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Hager History

A Brief Hager History

ďJohannes Hager was born December 26, 1759 in Kirchhain, Kesselstadt, Hesse Kassel, Germany. At age 16 he took an apprenticeship as a blacksmith, a trade he later practiced in Virginia. At age 18 he joined the Hesse-Kassel Jager Corps, Second Company. During the American Revolution, the British were short of troops to defend their colony in North America and called on the Hesse-Kassel Jager Corps for approximately 16,992 troops for assistance. Johannes being a large, stoutly built man was selected as one of the soldiers. They were told that they were to garrison a fort on the western coast of the British Isles. Much against their wills they were marched from their homeland and placed on ships, still under the assurance that they were going to England. They sailed for weeks without sighting land and realized that they had been deceived. They landed at Charleston, South Carolina in September of 1780. By that time Johannes had learned some English from the British sailors on board ship. The landing confirmed a decision that Johannes had made during the trip. He would not return to his father land, Germany and that he would join the Americans in their struggle for liberty as soon as possible.

He engaged in one or two battles against the Americans, remaining constantly alert for an opportunity to escape. He found that opportunity when he was placed on picket duty on the banks of the Broad River. Colonel Sumterís men were not far away and there had been irregular skirmishes for several days. He was on a four hour watch starting at 2:00 AM.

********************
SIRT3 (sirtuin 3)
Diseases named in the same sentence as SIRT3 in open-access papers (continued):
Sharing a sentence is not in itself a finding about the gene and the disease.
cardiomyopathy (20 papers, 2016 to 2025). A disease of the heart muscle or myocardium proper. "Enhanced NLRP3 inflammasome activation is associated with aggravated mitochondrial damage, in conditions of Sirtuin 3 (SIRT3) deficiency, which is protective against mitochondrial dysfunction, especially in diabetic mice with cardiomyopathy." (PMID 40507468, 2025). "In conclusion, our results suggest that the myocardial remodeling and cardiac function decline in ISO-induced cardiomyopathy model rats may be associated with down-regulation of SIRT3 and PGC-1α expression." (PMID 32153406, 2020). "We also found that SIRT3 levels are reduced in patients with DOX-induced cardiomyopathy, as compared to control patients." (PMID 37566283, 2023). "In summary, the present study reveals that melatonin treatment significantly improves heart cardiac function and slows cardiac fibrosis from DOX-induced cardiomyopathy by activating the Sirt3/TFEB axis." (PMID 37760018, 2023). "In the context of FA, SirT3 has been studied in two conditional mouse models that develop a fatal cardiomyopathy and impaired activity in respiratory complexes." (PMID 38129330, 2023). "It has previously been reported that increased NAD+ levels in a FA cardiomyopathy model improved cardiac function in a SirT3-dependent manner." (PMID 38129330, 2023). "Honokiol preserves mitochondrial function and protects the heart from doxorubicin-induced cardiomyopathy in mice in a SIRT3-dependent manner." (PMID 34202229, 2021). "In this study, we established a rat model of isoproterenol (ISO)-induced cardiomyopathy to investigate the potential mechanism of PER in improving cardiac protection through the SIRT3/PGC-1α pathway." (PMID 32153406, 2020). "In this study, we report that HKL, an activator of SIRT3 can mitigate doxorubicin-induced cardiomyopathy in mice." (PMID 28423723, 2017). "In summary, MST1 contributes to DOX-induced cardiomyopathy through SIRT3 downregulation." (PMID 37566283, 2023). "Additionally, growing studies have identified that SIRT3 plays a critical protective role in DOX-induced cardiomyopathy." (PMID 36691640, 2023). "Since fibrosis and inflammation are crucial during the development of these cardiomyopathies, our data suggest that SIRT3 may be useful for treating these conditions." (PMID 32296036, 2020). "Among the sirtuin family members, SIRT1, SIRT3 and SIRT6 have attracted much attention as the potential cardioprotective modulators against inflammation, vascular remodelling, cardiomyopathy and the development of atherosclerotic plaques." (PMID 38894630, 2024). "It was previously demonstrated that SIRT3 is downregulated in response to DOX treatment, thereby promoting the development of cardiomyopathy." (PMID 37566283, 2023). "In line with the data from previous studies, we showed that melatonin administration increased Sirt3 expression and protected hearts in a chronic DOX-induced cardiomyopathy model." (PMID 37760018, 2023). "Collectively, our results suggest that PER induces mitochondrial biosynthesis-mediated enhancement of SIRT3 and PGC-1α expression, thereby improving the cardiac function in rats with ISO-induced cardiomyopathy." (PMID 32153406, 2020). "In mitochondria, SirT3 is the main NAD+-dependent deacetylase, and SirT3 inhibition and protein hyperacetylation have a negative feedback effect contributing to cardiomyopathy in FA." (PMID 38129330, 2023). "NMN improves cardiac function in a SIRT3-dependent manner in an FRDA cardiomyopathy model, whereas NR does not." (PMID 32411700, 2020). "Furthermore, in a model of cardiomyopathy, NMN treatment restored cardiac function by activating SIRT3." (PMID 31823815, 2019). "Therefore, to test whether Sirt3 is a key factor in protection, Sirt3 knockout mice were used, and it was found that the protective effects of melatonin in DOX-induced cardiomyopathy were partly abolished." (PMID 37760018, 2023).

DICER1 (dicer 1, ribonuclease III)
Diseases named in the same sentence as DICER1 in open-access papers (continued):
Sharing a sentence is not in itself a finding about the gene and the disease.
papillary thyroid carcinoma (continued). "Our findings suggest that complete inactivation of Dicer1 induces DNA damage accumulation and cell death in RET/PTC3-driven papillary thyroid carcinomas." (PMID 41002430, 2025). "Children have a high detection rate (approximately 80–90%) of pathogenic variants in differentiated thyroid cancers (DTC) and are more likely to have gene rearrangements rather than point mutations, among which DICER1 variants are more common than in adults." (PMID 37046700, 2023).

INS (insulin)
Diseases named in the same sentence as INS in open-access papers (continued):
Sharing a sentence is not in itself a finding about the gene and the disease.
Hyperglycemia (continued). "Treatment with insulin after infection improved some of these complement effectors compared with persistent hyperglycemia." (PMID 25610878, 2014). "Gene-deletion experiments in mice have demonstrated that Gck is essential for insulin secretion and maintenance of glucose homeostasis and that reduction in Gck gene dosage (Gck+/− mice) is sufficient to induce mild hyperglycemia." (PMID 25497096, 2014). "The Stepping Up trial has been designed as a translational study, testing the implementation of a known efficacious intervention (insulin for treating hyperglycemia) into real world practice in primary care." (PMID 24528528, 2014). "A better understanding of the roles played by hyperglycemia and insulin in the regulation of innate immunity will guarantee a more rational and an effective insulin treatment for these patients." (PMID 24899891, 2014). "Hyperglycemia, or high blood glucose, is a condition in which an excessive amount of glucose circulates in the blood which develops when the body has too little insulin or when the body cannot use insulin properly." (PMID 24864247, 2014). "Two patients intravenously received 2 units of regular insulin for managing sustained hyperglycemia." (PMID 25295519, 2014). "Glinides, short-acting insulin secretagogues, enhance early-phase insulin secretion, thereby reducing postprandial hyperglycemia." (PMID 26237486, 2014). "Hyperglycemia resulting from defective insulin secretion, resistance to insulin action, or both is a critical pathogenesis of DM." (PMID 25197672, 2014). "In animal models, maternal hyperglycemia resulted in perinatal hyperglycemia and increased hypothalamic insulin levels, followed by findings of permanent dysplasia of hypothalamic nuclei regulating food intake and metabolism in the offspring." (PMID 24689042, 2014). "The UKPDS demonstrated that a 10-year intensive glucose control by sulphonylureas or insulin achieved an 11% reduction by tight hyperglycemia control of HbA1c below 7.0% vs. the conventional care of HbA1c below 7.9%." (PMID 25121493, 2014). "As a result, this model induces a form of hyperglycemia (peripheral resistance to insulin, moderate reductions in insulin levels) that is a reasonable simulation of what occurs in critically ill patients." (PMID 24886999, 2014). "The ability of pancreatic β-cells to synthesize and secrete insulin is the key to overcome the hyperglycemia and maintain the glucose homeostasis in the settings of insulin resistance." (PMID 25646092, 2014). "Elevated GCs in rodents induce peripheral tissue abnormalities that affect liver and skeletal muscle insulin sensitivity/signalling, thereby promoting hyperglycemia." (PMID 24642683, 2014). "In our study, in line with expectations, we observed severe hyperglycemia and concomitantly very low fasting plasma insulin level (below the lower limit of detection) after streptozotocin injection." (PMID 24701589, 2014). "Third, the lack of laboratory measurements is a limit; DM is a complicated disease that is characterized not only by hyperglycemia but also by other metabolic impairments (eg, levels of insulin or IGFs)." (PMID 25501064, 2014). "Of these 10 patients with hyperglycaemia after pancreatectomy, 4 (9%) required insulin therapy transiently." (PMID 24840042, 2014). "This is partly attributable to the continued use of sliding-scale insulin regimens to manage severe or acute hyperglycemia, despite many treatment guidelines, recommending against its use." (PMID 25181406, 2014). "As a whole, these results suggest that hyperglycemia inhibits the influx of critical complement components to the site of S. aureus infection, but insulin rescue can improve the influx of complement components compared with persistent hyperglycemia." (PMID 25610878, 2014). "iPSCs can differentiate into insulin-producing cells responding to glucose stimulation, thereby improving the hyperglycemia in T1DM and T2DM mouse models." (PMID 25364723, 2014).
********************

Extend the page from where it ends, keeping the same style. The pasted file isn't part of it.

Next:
When the Corporal of the Guard had gotten out of earshot, he threw down the muskets, keeping his side arms and started toward what he hoped was the American line. He traveled until daylight, and then on into the second night often having to avoid straggling companies of British Light Horse. He was not insensible to the danger attending upon such a step, desertion from the ranks by all known rules of warfare was death. He had deserted as he did his post of picket duty, going with the uniform of a British soldier, in the direction of the American camp. Not knowing where that was, being but little acquainted with the language of the people, and in almost entire ignorance of the county through which he was to travel before reaching camp, in danger of recapture by a straggling band of British Soldiers or ambushed from the pine and palmetto thickets, or canebrakes of the swamps, by the alert and watchful South Carolinian, supported by the unerring aim of his rifle.